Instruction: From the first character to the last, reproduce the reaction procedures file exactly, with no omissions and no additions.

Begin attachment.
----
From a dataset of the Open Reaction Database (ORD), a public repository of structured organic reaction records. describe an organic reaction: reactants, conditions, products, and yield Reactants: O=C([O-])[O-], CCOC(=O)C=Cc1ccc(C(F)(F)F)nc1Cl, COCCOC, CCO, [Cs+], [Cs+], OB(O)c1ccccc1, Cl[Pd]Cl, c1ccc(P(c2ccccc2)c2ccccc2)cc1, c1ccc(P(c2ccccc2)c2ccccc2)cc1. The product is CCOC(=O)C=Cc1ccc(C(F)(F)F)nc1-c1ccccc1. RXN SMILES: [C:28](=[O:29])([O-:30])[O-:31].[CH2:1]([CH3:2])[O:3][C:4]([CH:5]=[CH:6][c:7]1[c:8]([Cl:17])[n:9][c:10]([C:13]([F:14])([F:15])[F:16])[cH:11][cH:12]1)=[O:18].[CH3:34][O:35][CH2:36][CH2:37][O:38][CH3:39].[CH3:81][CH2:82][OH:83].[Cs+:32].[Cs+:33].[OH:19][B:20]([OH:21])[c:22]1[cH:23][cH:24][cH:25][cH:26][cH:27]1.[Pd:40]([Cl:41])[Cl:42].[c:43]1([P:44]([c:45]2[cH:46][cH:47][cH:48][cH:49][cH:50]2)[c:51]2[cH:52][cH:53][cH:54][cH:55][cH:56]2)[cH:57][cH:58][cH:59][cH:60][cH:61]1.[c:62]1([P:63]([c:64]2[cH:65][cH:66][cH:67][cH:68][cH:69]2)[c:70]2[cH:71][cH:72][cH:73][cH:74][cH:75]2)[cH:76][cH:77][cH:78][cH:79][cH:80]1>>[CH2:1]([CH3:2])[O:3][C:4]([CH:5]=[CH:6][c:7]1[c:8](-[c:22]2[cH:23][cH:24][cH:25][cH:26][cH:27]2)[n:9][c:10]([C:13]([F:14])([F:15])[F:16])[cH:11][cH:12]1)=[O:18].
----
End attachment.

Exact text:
From a dataset of the Open Reaction Database (ORD), a public repository of structured organic reaction records. describe an organic reaction: reactants, conditions, products, and yield Reactants: O=C([O-])[O-], CCOC(=O)C=Cc1ccc(C(F)(F)F)nc1Cl, COCCOC, CCO, [Cs+], [Cs+], OB(O)c1ccccc1, Cl[Pd]Cl, c1ccc(P(c2ccccc2)c2ccccc2)cc1, c1ccc(P(c2ccccc2)c2ccccc2)cc1. The product is CCOC(=O)C=Cc1ccc(C(F)(F)F)nc1-c1ccccc1. RXN SMILES: [C:28](=[O:29])([O-:30])[O-:31].[CH2:1]([CH3:2])[O:3][C:4]([CH:5]=[CH:6][c:7]1[c:8]([Cl:17])[n:9][c:10]([C:13]([F:14])([F:15])[F:16])[cH:11][cH:12]1)=[O:18].[CH3:34][O:35][CH2:36][CH2:37][O:38][CH3:39].[CH3:81][CH2:82][OH:83].[Cs+:32].[Cs+:33].[OH:19][B:20]([OH:21])[c:22]1[cH:23][cH:24][cH:25][cH:26][cH:27]1.[Pd:40]([Cl:41])[Cl:42].[c:43]1([P:44]([c:45]2[cH:46][cH:47][cH:48][cH:49][cH:50]2)[c:51]2[cH:52][cH:53][cH:54][cH:55][cH:56]2)[cH:57][cH:58][cH:59][cH:60][cH:61]1.[c:62]1([P:63]([c:64]2[cH:65][cH:66][cH:67][cH:68][cH:69]2)[c:70]2[cH:71][cH:72][cH:73][cH:74][cH:75]2)[cH:76][cH:77][cH:78][cH:79][cH:80]1>>[CH2:1]([CH3:2])[O:3][C:4]([CH:5]=[CH:6][c:7]1[c:8](-[c:22]2[cH:23][cH:24][cH:25][cH:26][cH:27]2)[n:9][c:10]([C:13]([F:14])([F:15])[F:16])[cH:11][cH:12]1)=[O:18].